Sunday, February 15, 2009
1. I had signed up to workshop with one instructor this semester, but I changed my mind and switched to a different workshop at the last minute. It was a good move. From what I hear, the other instructor is a prick. I’ve been told that, in addition to many other terrible workshop moments throughout this semester, he gave a 30-minute lecture on the art of literary fiction, how it has a soul, whereas commercial fiction isn’t an art form and doesn’t have a soul. This all led up to the statement, “And this. This is commercial fiction.” He was talking about one of his student’s short stories. Ouch. And at the end of the class, everyone still present, he told her, “Your hair looks nice.” Shithead.
2. I didn’t read it, but the girl who wrote it is, well, a really good writer. Her sentences are clean. Her stories are engaging. She also has a gift for portraying people who are far outside of her experiences. I envy her ability, because she’s 10 years younger than I am. That said, she’s young and really gifted, and I have no doubt that she is not only capable of taking her work where it needs to go, but also that she will do just that. So if her stories are lacking something, it’s this instructor’s job to give her feedback as to how to get it where it needs to go. He does, after all, receive a paycheck from the university – and not for his fiction, but for his TEACHING JOB.
3. Writing instructors who say, “Writing can’t be taught” ought to be fired. They are basically declaring: “I cannot do my job.” What makes writers feel so entitled to their teaching paychecks when they’re too damn stubborn and lazy to mentor other writers?
4. My workshop professor is an incredibly smart woman, insightful, helpful. I’d even call her brilliant.
5. I will not lie. Two other girls in the program and I have been talking about forming a band and naming it after her. Think, The Jane Does – except it will be this professor’s name.
6. I guess I really need to get on learning how to play bass if that’s going to happen. This summer, I’m actually going to take some lessons, I’ve decided. If not bass, violin.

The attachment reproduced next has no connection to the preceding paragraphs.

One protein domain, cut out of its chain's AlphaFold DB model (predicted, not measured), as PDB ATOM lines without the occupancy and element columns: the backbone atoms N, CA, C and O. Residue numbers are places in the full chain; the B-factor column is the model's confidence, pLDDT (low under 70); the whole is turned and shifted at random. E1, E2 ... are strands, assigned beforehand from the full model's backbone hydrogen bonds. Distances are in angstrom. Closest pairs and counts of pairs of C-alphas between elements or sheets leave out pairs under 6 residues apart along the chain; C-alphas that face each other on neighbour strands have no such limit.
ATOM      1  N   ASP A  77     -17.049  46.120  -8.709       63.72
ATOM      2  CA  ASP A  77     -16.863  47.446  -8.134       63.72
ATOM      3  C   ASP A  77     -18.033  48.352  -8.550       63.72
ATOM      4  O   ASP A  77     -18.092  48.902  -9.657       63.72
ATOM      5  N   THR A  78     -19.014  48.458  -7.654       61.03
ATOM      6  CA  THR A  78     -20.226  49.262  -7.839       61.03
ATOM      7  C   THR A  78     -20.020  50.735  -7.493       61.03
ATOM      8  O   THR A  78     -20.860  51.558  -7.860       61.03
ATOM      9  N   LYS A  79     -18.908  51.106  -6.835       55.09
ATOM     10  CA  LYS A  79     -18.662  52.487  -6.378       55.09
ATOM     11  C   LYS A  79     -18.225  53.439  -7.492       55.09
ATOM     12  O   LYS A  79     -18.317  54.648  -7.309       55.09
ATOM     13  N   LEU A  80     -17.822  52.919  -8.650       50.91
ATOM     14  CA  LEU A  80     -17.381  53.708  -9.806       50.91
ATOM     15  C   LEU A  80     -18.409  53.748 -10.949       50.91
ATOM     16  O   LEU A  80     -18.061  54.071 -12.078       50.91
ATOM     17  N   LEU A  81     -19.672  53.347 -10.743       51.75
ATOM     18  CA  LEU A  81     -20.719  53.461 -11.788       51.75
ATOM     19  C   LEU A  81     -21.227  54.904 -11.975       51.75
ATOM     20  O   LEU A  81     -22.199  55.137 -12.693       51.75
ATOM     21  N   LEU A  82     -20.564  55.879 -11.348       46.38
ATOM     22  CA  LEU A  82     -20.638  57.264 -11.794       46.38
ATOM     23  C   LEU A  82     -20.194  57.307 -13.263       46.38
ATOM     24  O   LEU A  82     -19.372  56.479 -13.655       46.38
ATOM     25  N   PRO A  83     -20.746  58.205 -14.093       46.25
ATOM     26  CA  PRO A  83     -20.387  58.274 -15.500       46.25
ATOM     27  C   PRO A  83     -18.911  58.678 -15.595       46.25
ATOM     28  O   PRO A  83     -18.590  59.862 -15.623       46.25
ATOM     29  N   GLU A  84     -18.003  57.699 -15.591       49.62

7. I am taking a Saul Bellow course. I’ve discovered that I don’t care for Saul Bellow’s work. It makes me want to cut my throat.
8. I am taking a “Problems in Literature” class, though I haven’t exactly figured out what ‘problems’ we are solving. We read a lot. We talk about what we’ve read. – How the author achieved some particular quality in the writing.
9. I am IAing for a really demanding professor. She makes sure that I put in the full 20 hours while most other IAs put in 7-10. I feel resentment toward her, because it cuts into my writing time. This fact makes me angry, if you want to know the truth. Another professor told her IA, “I don’t make you work crazy hours like X” does,” X being my professor. Apparently, she has a reputation among her colleagues. The upside is that I am well aware what great preparation I am receiving for next year when I teach my own class. In the meantime, I’m working on trying to manage my time so I can condense my workload into 15 hours a week.
10. This semester, I have cried once. In my IA class, I felt overwhelmed because a student complained to the professor about the grade he received on his essay. “I did everything she told me to do. I have the draft with all of her comments on it,” I heard him tell her. Then he sat in the front row and glared at me through class. I wanted to shout: “I DIDN’T GIVE YOU THE MAGICAL GUIDE FOR MAKING AN A. I GAVE YOU SUGGESTIONS ON HOW TO IMPROVE YOUR D-GRADE DRAFT! AND YOU EARNED A C+ IN THE END.” Instead I stood there and ran the power point, and just yelled inside my own head at the smug brat.
11. At the end of class I got bombarded with people telling me their essays were going to be late. The professor is okay with late essays. She doesn’t have to manage my time, so I guess she would be okay with it. I am not okay with late essays.
12. Five minutes after class, and just before my workshop class, a fellow student asked me a question. He and I are coordinating the MFA student readings this semester. He asked me about some email I needed to send, and I started to answer him, and as I was talking, I heard my voice wavering, and felt my eyes welling, and I interrupted myself to say, “I can’t talk about this right now.” Then I rushed off to the bathroom and cried my eyes out for two minutes before I attempted to compose myself and headed to workshop.
13. My eyes were red for nearly the entire 3 hours. I barely spoke a word. That is not like me.
14. As for my own workshop on the Sajan story a couple of weeks ago, it went pretty well. My really brilliant workshop teacher had some concrete suggestions that I think are insanely helpful. I can’t wait to revise it over the summer.
15. Finally, revising is a difficult task. I dread it. But I will overcome this dread.